Wednesday, 21 December 2011

pt 3 - we need the credit companies to pay for the cost of their irresponsibility

I've run a few articles on the website about the increasingly immoral cost of banking and the rise of unscrupulous pay day loan shops. The other thing that needs to be done over and above the recent changes to mortgage eligibility and the implementation of the Vickers report is to make banks and other credit companies pay for the cost of the advice that is needed to sort out peoples problems caused by them.

First of all, a declaration. As a CAB manager, I manage a team of dedicated debt advisers who help hundreds of people manage their debt problems every year. They are currently funded by a government programme known as the Face to Face debt programme. It costs the government £27m a year to run. The government also pays a substantial sum every year to lawyers and debt counselling charities through legal aid for debt advice. Now there is no doubt in my mind that this work is essential. The social costs of not helping these people far exceeds the costs the government puts in. But why should the taxpayer pay to help people get out of a mess caused by people being given credit they usually can't afford?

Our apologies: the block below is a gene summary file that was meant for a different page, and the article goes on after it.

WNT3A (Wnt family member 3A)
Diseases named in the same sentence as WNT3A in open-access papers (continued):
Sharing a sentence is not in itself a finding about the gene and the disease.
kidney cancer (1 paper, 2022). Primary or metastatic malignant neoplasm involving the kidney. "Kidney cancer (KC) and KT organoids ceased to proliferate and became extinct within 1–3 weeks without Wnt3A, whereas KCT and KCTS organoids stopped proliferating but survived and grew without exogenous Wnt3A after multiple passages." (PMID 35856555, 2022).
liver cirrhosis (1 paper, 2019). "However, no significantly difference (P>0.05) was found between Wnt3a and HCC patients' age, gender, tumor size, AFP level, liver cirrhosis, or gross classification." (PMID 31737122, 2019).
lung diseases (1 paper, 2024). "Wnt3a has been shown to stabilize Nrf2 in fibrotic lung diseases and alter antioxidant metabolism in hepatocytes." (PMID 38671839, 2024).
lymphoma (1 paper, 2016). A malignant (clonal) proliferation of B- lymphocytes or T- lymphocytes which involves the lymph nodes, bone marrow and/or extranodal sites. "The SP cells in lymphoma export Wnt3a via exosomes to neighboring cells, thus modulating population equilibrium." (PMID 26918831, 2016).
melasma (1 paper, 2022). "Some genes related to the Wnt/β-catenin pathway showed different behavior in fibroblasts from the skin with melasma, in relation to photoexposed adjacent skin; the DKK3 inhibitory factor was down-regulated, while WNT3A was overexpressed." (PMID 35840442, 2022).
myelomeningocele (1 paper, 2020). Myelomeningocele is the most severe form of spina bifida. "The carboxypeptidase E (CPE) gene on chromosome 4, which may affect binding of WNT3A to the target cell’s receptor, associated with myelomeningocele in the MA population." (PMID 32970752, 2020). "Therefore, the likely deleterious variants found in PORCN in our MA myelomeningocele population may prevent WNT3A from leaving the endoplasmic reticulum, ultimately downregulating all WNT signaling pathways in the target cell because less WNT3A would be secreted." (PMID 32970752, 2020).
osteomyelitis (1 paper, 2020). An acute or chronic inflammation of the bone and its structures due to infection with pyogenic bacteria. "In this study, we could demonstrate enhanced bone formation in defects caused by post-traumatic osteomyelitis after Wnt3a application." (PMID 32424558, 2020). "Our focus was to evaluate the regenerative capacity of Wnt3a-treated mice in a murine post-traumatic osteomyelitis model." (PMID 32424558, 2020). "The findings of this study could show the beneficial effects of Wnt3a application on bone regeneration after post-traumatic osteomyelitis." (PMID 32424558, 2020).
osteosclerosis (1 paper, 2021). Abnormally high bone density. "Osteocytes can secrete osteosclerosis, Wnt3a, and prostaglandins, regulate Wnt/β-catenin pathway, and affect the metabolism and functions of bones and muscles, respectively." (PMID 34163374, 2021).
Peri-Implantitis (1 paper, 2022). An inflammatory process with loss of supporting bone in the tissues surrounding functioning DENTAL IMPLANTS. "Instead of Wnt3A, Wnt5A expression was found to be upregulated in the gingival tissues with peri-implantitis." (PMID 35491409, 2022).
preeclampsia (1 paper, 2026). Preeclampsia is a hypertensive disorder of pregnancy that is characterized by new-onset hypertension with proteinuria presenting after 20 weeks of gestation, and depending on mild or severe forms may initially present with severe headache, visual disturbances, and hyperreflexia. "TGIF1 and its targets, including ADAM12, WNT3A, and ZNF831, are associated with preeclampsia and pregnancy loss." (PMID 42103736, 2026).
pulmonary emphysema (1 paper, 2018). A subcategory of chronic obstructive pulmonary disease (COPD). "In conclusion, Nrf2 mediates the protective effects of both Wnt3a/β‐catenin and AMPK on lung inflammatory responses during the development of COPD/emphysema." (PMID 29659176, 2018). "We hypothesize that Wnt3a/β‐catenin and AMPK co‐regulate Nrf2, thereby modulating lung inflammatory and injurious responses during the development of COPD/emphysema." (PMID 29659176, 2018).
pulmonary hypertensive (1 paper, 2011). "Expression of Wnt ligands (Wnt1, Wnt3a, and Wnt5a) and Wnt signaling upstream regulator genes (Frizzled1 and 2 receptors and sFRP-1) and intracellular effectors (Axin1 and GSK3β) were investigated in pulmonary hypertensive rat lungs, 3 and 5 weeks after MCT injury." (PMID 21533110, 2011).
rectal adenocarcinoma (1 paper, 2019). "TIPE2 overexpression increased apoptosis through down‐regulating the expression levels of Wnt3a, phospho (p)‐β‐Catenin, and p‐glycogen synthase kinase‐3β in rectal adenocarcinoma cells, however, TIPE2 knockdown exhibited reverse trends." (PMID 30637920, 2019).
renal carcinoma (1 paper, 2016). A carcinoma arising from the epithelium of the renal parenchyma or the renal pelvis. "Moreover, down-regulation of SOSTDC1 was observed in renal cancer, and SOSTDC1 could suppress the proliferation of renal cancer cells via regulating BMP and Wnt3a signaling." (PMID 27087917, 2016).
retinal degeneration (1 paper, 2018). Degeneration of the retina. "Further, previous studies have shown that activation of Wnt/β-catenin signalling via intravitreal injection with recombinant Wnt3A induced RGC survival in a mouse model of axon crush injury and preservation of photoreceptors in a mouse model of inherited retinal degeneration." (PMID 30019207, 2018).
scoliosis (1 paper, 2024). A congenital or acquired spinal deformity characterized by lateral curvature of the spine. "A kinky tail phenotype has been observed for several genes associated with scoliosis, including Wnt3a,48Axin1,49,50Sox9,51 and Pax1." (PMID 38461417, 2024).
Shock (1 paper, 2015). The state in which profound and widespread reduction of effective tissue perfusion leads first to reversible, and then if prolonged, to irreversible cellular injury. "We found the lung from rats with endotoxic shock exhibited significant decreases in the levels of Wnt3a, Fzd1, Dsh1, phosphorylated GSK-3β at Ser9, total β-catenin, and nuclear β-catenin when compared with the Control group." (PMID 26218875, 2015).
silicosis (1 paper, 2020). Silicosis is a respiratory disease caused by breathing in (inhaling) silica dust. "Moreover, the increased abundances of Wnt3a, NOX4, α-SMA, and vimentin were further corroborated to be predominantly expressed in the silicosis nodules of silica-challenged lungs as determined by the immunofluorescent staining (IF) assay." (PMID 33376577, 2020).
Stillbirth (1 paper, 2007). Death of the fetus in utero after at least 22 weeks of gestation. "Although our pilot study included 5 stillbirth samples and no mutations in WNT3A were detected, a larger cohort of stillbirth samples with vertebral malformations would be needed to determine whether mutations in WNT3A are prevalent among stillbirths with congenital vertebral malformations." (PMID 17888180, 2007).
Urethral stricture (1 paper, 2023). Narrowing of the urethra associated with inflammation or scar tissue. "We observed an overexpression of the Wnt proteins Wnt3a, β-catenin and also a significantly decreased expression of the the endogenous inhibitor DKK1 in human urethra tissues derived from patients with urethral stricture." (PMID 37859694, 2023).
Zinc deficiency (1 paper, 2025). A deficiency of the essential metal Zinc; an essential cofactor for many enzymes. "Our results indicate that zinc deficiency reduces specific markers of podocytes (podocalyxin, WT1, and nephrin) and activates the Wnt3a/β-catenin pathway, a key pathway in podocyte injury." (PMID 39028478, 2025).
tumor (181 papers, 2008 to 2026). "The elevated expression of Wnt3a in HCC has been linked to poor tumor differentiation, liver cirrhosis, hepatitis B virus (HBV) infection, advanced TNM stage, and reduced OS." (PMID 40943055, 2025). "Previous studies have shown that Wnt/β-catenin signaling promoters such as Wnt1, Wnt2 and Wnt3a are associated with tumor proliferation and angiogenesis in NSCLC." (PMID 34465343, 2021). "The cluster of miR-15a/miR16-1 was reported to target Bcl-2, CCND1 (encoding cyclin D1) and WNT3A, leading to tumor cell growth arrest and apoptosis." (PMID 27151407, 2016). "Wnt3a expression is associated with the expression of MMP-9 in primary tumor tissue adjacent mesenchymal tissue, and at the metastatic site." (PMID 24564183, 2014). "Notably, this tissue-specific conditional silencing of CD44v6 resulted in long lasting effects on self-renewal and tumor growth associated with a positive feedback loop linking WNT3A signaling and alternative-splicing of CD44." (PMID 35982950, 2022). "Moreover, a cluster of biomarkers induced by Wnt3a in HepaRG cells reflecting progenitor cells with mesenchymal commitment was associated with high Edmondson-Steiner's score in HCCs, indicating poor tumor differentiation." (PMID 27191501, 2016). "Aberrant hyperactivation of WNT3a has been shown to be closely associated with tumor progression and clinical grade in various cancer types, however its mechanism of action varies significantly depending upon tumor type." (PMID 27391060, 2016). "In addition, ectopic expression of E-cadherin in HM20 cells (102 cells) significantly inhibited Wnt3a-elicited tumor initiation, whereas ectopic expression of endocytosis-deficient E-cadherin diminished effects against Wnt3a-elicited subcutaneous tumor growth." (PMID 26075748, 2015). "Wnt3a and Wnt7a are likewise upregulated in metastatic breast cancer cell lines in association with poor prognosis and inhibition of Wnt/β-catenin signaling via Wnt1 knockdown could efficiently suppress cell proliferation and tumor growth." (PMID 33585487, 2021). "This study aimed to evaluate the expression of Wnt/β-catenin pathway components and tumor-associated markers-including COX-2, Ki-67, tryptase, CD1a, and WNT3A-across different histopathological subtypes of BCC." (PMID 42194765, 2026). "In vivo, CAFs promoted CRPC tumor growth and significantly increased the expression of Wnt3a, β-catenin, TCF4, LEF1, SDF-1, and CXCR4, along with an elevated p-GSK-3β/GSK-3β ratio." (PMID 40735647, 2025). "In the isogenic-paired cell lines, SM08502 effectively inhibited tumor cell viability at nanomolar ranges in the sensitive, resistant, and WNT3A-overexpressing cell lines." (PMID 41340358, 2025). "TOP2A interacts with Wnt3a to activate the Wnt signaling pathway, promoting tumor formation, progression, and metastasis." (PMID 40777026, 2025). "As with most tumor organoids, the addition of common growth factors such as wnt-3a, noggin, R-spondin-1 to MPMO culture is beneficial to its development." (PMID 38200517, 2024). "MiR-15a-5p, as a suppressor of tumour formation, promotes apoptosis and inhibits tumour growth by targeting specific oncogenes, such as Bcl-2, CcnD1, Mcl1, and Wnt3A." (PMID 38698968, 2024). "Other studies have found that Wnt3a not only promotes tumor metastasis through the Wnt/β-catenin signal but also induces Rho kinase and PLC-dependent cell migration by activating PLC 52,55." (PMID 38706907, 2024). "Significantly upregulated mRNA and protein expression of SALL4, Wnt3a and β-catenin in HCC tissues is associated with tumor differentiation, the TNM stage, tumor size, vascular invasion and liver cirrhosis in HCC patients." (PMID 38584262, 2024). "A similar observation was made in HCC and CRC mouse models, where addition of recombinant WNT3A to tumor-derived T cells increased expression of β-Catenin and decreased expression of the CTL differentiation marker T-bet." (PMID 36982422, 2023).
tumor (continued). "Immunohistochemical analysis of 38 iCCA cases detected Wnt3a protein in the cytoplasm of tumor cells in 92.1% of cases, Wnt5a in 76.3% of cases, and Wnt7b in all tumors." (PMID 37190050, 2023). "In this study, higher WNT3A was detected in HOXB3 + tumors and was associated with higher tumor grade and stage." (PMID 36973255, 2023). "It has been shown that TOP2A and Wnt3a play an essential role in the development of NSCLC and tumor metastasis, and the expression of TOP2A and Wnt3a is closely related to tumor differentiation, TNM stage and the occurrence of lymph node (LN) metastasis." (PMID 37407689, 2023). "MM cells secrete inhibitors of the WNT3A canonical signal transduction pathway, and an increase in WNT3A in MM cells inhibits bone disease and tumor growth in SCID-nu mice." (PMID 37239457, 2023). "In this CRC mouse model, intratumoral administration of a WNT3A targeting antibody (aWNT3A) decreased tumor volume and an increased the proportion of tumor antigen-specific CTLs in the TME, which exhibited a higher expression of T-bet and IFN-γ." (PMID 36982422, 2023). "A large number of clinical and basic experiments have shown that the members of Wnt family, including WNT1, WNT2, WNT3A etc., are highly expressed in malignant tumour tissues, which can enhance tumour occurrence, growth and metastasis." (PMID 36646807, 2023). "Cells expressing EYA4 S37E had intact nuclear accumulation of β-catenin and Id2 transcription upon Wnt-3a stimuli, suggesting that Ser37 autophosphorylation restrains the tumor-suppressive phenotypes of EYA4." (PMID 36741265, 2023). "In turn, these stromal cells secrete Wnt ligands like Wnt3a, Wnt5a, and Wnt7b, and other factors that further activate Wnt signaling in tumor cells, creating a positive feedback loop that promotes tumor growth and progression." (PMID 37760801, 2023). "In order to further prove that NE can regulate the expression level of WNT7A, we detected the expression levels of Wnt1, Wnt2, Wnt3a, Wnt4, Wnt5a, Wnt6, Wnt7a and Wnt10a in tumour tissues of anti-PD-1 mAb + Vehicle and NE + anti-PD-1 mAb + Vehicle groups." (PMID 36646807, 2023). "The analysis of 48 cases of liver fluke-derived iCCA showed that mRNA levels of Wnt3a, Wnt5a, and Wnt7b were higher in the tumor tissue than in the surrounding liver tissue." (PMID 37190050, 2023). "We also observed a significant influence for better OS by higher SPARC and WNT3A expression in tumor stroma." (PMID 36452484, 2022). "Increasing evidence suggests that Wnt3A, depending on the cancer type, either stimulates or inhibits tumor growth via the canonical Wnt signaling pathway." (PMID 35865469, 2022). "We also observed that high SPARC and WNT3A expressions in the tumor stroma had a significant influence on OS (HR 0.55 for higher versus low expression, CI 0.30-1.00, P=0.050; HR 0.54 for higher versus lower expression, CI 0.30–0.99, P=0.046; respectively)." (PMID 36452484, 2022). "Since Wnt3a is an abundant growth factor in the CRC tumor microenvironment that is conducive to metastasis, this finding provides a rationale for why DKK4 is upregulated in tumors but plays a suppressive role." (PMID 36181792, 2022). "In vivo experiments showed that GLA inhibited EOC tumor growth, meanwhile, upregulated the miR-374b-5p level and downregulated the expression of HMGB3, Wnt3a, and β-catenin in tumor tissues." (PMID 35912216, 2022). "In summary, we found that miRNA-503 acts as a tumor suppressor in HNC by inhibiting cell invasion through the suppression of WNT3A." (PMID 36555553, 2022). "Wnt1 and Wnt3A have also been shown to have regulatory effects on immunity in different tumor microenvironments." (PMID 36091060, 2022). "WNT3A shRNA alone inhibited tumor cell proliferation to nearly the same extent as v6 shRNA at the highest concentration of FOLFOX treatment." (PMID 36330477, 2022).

If you have a complaint about a bank, you go to the Financial Ombudsman Service (FOS). If you do that the bank you are complaining about has to pay a fixed fee to the FOS to sort your complaint out. Instead of making the taxpayer pay for independent debt advice, why are we not asking the banks to pay a levy instead?


In February the Treasury said that "The Government intends to put the provision of debt advice onto a more sustainable footing. We want to see a flexible and cost effective response to debt problems, so that people can be helped in a way that works for them. The Coalition Agreement pledged that the Government would take action to help people to manage their own debts. It has been looking for new ways to encourage debtors to seek this support in its call for evidence on consumer credit and insolvency." Since then there has been silence. A levy on the banks would be a sustainable footing as it would stop charities such as mine going to the government with a begging bowl every year.

1 comment:

  1. Very sensible comments Neil.The rise of payday loans and the likes of Bright House are worrying trends.
    The degree of financial iliteracy is worrying and there needs to me more financial education at school.
    A McG Ashington

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